It’s kind of funny actually, from my understanding these functions are already, in a way, baked into how it produces natural language responses, which is why I think I struggled to figure out what to do about this initially. Also, I was afk for a bit.
Anyways, I think I finally figured out the problem here: Contextual similarity (your goal), and Semantic similarity (cosine & pearson similarity functions) are not the same thing.
This is fun to talk about, because I don’t get to go this in-depth often, but essentially contextual interpretation is a part of ChatGPT’s underlying proprietary architecture, as it’s been a difficult problem for NLP researchers to solve for some time now. In fact, contextual understanding is exactly why these LLMs are trained on such vast amounts of data; so far, we only seem to see accurate contextual interpretations through significantly large parameters.
Semantic similarity and Contextual similarity’s differences are more difficult to see on the surface, because most people haven’t taken advanced linguistic pragmatics courses, and it’s hard.
Contextual understanding requires more data than 1-shot Q&As to interpret, in both linguistics and in NLP. It was bothering me why I felt like your setup looks like it works and is the correct approach, but in practice cannot be so. This is because examples like your sentence setups are typically used to explain concepts in classrooms, but don’t suffice for in the wild interpretation. You can use Grice’s maxims in a way to kind of get there (Grice’s Maxims of Conversation: The Principles of Effective Communication – Effectiviology) with single Q&A examples, but it still typically requires more information than that.
Your current approach - pearson correlation and cosine similarity, essentially analyzes syntactic and content relationships. Content is not the same as context. Content can match without being relevant. Relevancy is hard to measure, because it is dynamic, different for each conversation, and can flip completely based upon a single utterance. and cannot be done using single sentences very effectively.
Sentence 1: John went to the bank.
Let us imagine what the next sentence would be. Think in your head what is most likely to come after this sentence. What would John do at the bank?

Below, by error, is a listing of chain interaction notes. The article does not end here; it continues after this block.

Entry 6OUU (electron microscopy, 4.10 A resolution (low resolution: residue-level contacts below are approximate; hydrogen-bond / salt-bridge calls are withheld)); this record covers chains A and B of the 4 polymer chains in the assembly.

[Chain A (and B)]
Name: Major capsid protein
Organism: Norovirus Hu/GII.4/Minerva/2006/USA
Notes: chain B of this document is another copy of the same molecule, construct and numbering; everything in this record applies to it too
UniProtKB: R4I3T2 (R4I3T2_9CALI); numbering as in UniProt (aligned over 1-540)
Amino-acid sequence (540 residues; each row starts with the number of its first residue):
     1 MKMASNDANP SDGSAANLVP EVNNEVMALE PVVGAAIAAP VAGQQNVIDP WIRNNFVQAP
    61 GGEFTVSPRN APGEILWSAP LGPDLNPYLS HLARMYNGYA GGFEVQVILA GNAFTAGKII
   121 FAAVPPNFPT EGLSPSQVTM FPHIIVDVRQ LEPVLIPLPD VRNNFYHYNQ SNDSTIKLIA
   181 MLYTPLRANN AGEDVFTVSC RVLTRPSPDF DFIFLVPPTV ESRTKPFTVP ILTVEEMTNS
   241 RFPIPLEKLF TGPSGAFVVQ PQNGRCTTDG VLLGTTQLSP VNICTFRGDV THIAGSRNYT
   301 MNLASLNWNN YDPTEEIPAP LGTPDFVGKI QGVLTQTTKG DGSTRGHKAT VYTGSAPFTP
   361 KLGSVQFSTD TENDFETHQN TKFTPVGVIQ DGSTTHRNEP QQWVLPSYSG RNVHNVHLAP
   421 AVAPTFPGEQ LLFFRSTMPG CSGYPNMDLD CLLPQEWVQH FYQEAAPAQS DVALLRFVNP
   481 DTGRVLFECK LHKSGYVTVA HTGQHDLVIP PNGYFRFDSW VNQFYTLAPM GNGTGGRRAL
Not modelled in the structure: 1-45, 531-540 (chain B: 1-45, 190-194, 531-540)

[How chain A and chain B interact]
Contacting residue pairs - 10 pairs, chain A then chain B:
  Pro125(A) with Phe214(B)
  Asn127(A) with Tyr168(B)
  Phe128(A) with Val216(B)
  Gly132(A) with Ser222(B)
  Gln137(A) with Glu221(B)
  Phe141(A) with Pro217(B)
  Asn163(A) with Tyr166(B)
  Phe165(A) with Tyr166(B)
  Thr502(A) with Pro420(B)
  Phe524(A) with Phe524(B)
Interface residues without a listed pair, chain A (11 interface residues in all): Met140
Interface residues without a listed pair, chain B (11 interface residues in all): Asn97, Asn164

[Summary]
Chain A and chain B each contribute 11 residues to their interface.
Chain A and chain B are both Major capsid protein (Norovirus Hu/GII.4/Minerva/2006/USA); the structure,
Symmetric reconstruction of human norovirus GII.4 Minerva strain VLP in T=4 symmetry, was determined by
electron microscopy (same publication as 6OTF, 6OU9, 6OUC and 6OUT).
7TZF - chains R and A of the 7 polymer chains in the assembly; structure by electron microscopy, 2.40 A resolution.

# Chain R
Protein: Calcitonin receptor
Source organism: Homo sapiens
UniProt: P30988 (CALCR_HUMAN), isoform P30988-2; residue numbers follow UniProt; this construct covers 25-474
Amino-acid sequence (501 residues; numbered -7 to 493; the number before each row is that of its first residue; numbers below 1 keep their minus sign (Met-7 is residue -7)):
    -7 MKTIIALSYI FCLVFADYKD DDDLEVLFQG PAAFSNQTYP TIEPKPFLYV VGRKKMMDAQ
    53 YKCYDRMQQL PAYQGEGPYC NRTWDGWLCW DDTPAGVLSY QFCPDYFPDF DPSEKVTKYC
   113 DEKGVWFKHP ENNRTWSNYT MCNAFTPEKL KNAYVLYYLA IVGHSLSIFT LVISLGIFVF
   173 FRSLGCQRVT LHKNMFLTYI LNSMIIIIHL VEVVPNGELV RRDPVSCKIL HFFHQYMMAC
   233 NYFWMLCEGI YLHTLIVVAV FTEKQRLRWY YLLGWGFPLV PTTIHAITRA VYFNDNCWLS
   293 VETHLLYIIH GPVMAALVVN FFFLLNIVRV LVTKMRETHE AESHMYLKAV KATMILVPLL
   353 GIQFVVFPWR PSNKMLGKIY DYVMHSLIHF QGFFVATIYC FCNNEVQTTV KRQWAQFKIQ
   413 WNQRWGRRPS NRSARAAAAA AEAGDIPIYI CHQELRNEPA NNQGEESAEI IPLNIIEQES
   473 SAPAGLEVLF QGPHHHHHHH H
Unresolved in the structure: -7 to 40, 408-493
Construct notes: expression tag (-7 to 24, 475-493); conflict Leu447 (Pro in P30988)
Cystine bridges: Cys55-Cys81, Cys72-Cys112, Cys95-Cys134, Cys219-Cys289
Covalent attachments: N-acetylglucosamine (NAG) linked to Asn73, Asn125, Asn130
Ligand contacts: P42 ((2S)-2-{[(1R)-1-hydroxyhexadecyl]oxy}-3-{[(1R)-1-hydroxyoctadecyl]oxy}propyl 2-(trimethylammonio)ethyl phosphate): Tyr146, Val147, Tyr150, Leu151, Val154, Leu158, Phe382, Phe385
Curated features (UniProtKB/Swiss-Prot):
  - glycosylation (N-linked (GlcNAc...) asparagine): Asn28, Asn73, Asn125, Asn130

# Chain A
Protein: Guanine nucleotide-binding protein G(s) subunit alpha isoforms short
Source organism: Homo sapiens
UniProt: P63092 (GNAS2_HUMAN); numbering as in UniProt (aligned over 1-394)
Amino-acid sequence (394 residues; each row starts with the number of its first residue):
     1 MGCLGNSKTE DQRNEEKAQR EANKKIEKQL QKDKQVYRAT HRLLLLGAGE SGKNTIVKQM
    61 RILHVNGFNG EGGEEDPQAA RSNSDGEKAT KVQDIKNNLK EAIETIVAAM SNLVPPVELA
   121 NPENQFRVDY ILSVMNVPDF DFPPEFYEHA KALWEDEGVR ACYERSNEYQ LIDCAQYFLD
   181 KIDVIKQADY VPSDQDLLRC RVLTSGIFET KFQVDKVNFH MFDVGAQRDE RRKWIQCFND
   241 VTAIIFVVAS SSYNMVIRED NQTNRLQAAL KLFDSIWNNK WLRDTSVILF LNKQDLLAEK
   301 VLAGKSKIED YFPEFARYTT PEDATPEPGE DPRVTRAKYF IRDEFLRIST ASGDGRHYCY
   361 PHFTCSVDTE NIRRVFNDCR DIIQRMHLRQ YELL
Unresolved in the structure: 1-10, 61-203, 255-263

Keeping that idea in your head, let’s say this is the next sentence:
Sentence 2: He fished for hours.
Were you expecting a sentence like that? What would you guess the similarity scores would be? Do you think this would pass your contextual similarity scores? What if I told you I could make a guess here that it would probably pass your cosine similarity / pearson correlation test?
Now, I can’t say for certainty, but I bet you were expecting something along the lines of:
He talked to the Bank teller and withdrew money.
Here’s the trick; A “bank” can be a money bank OR a river bank semantically speaking. cosine similarity will measure both as passing, because it is measuring semantic similarity, of which both exist in natural language use. They are semantically relevant if you look at just two sentences.
The sentence preceding “John went to the bank” can determine contextual understanding fairly quickly.
If the preceding sentence would be:
John ran out of money.
Then “He fished for hours.” is contextually irrelevant. That would change, however, if the preceding sentence became
John notices how pretty the river is outside.
Then “He fished for hours.” is contextually relevant.
Like I said, this isn’t kiddy stuff; this is not the “easy” part of linguistics.
Taking all of this into account, I think I can now safely say that in order to create and define a measurement system for contextual similarity, you need more data than 2 sentences. That is a must. It’s possible to figure out some tricks once you have that data, but I can tell you right now using cosine similarity stuff on what you have (Q/A pairs) will mislead you.
Don’t get me wrong, impressive approach, truly. But it’s not measuring what you think it is.
Hopefully this helps you more than confuses you, and I apologize if I did!